Celebrating St. Maron at the Maronite Seminary

Celebrating St. Maron at the Maronite Seminary

by Subdeacon Peter Zogbi

One of the largest annual events that Our Lady of Lebanon Maronite Seminary hosts is a celebration of the Feast of St. Maron. For two years in a row, the seminary has invited a host of guests from the The Catholic University of America to share the Liturgy, dinner, and conversation on the feast of this most beloved saint. This year’s celebration is one that we will all remember.

The evening began with the Liturgy, which was celebrated on the vigil of the feast. The seminary chapel was filled to full capacity as professors, priests, lay students, and seminarians took their seats. Some of them had been in a Maronite Church before, but for many, this would be their first experience of the Maronite Qurbono. Many commented afterwards on the atmosphere of prayer that was created through the sweet-smelling incense, the uplifting hymns, the rich prayers, and the fervor that the celebrant and congregation brought to the heavenly table. The liturgy was celebrated by the seminary’s rector, Monsignor Peter Fahed Azar, who preached eloquently on the life of the saint and the need to follow his example. Concelebrating were the Rector Emeritus, Chorbishop Seely Beggiani, the Vice Rector, Fr. Armando Elkhoury, Monsignor George Sebaali, Fr. Rodrigue Constantin, and several local Latin priests. 

After the liturgy, the celebration moved to the dining hall where the guests feasted on kibbe, kabobs, and various other foods and sweets. The seminarians had prepared a video presentation on the life of St. Maron and his significance for the Maronite Church. This video was published shortly afterward on the evangelization initiative Ignite the Maroniteand is available for viewing on Facebook, Instagram, and YouTube.

Among the many who stayed after dinner, some went to the living room for Praise and Worship. Others went to the basement for ping-pong, video-games, and a competitive game of Spoons. Still others continued in conversation, eager to learn about the history and culture associated with the Maronite Church. I think we all came away with a deeper love for the traditions of the Maronite Church. Seeing others eagerly inquire and appreciate our rituals led even us Maronites to see our traditions with new eyes and a deeper appreciation.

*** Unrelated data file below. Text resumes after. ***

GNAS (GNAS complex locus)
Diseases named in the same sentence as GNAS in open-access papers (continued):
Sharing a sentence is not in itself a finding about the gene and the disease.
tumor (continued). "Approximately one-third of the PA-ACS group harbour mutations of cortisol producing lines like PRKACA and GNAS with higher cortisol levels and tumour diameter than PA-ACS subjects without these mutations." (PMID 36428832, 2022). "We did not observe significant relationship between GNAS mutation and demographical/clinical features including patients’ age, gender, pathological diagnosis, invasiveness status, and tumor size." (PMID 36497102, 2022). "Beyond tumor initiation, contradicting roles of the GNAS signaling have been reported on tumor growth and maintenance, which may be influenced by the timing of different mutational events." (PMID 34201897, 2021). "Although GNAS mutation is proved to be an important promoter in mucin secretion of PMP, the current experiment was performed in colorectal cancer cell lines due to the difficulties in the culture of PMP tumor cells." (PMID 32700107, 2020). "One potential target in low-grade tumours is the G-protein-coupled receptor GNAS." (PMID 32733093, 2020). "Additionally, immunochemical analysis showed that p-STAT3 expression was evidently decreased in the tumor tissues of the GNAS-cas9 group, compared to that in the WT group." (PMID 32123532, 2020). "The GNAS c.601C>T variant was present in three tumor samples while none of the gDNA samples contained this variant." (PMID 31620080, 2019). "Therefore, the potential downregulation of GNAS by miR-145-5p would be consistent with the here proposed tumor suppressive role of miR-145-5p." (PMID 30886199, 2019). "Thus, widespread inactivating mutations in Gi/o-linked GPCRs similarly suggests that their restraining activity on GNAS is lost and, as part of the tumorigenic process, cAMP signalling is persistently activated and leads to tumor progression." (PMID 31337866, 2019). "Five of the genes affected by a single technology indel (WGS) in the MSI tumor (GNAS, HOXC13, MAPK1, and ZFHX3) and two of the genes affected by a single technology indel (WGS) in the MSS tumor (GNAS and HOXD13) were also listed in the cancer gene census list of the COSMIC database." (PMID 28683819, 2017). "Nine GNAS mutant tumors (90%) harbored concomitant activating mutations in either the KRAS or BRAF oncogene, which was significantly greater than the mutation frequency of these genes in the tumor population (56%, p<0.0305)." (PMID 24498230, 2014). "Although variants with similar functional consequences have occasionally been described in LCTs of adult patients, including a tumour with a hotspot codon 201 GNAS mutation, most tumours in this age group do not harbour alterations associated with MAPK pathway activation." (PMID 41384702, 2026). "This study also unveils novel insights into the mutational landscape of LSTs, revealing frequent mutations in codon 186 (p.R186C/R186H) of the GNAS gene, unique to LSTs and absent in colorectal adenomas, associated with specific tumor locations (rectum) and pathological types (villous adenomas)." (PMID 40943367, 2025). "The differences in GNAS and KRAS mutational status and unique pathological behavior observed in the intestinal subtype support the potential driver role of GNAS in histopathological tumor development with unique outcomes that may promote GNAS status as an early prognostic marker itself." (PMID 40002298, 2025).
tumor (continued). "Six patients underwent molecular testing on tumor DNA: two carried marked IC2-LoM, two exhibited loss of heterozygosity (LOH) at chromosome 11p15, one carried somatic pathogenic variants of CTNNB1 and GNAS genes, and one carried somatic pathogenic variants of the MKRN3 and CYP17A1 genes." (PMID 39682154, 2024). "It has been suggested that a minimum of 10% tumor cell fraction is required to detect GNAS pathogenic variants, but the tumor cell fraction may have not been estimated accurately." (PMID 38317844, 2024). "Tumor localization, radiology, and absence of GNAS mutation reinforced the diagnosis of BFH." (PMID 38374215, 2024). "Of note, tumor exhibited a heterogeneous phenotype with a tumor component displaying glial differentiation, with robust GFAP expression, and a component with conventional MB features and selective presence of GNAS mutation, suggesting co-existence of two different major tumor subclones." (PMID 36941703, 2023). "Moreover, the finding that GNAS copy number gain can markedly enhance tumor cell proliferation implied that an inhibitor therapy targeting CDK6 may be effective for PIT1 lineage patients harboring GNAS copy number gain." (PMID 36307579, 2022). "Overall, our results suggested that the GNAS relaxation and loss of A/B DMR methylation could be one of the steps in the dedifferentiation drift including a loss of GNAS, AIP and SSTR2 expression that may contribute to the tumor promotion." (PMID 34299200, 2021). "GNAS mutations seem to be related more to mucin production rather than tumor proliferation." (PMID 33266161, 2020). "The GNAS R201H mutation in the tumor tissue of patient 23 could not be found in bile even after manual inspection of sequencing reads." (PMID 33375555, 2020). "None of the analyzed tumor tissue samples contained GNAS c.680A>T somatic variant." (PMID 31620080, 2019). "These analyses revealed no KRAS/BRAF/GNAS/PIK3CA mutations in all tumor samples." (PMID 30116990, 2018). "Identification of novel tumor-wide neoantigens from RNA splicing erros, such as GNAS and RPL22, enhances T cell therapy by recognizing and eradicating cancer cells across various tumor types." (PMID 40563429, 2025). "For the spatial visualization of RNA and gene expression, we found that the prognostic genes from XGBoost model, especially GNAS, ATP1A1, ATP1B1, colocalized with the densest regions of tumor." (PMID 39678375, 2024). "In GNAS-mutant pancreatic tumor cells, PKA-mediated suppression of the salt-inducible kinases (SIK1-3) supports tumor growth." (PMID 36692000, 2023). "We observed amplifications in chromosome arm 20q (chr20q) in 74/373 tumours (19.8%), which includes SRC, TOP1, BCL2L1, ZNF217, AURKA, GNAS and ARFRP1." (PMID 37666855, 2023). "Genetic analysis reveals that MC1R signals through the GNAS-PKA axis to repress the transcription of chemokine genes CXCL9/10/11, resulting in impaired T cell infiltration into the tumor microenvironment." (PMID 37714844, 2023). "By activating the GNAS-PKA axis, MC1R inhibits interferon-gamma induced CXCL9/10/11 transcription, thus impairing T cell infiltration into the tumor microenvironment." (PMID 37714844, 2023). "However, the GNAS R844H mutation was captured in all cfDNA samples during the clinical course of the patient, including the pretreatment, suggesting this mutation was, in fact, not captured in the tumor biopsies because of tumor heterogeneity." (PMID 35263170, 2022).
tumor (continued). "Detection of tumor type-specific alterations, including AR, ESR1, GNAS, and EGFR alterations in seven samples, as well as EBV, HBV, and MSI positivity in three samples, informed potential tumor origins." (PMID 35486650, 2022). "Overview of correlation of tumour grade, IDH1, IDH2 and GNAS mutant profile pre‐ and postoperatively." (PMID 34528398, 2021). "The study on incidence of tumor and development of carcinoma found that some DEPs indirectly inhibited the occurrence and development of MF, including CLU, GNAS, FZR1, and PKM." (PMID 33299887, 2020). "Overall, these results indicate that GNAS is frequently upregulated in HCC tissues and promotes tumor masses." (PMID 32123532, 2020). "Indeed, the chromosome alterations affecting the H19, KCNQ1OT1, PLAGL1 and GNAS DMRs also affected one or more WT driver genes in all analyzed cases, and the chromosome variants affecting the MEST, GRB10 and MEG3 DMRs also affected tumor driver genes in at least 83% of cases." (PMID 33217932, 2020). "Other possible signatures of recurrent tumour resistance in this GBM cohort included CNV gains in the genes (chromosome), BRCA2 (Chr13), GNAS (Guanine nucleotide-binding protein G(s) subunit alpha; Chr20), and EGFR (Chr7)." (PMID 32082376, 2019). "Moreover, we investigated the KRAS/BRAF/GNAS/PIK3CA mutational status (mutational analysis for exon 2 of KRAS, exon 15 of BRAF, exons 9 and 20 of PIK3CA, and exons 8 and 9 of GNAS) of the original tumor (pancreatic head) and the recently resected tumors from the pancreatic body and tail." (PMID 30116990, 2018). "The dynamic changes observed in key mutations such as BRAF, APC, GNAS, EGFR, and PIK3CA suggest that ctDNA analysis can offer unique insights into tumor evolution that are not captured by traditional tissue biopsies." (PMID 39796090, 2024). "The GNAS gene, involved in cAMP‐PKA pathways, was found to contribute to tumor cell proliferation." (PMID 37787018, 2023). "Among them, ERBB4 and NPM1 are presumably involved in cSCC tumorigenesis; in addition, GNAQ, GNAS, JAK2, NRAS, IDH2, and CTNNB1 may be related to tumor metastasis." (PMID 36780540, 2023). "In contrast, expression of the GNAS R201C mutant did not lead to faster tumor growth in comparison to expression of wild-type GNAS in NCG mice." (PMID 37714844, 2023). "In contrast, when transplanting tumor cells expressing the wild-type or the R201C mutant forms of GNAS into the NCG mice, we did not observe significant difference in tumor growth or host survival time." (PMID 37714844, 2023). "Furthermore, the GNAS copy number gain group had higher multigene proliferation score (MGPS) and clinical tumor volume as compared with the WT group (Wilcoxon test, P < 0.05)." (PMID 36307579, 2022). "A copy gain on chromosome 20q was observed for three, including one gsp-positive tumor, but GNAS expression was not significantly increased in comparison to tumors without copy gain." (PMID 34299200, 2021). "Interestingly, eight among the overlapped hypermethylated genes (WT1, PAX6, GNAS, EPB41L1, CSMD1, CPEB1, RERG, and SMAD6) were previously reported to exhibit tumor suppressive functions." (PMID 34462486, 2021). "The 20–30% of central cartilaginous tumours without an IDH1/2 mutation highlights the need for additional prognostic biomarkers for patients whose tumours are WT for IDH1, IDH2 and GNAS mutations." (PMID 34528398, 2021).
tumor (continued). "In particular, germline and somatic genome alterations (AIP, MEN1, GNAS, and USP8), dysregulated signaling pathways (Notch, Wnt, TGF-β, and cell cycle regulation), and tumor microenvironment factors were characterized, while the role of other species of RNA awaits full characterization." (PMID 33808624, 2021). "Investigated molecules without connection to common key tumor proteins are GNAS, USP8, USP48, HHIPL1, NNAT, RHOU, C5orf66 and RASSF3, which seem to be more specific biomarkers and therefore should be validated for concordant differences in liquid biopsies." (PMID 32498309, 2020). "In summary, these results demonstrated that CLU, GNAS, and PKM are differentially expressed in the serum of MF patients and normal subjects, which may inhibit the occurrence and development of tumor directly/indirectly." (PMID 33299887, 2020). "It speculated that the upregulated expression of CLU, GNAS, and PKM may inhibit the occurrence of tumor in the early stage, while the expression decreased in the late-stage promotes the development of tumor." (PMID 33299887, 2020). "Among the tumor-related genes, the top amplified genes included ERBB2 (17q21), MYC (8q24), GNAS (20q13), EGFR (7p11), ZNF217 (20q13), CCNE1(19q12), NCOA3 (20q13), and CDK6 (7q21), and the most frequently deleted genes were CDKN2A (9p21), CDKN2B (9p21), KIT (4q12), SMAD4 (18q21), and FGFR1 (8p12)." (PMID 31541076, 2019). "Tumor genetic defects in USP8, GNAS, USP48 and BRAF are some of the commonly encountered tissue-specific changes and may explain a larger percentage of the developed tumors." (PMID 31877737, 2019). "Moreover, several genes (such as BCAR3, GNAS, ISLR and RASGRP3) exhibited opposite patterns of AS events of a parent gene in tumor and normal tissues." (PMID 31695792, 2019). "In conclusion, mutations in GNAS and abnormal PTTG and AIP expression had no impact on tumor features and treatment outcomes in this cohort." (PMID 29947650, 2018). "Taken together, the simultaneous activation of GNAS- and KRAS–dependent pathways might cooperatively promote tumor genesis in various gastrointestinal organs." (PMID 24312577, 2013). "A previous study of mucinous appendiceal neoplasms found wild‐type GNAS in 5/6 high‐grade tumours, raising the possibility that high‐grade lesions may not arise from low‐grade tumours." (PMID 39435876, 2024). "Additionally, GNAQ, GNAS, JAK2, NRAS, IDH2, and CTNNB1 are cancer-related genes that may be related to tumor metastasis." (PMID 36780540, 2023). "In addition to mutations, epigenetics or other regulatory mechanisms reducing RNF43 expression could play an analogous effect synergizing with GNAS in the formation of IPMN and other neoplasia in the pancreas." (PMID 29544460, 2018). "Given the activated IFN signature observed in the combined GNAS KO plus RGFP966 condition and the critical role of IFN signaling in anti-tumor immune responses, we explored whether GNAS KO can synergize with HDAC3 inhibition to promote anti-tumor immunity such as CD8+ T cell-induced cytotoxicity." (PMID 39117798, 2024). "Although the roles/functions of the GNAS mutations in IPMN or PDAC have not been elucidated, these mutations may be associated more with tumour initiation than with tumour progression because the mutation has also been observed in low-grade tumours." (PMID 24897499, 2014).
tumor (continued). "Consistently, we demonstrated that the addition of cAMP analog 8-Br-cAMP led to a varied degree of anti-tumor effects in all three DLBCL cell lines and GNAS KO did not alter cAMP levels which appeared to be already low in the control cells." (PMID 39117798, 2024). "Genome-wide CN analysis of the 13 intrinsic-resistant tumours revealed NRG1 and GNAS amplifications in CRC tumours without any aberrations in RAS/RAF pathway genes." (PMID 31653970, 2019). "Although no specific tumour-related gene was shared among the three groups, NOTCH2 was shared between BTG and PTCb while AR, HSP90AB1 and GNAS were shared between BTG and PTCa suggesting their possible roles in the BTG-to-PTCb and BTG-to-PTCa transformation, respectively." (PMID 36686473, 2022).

A lot of work went into this event, and it certainly paid off. Our seminary community worked hard creating invitations, decorating, preparing the chapel, shooting the video presentation, and making countless other arrangements. All of the preparations had an unanticipated side-effect. The work brought the members of the seminary closer to one another. That semester, three new members joined the seminary, bringing the total number of seminarians living in the building to eight. Our Lady of Lebanon Seminary has not had numbers that high in at least four years. This event served as a way for all of us to get to know one another and establish a brotherhood.

Of course, the celebration loses its significance if we lose sight of why we gathered in the first place. We must ask, “Why is the life of St. Maron worth celebrating?” In every Maronite liturgy, the priest prays the following words to God, “You have assumed what is ours and you have given us what is yours for the life and salvation of our souls.” This simple statement is an excellent summary of Christian life. We surrender ourselves to Christ out of love, and He also gives Himself to us, holding nothing back. The result is that we can all end up saying with St. Paul, “It is no longer I who live, but Christ who lives in me.” (Galatians 2:20). St. Maron is an example of someone who did not hold anything back but gave everything he had and everything he was to Christ. The outcome was extraordinary. He became another Christ, going about curing bodily illnesses and healing wounded souls. Through his witness, we also can find the confidence to surrender ourselves totally to Christ, holding nothing back.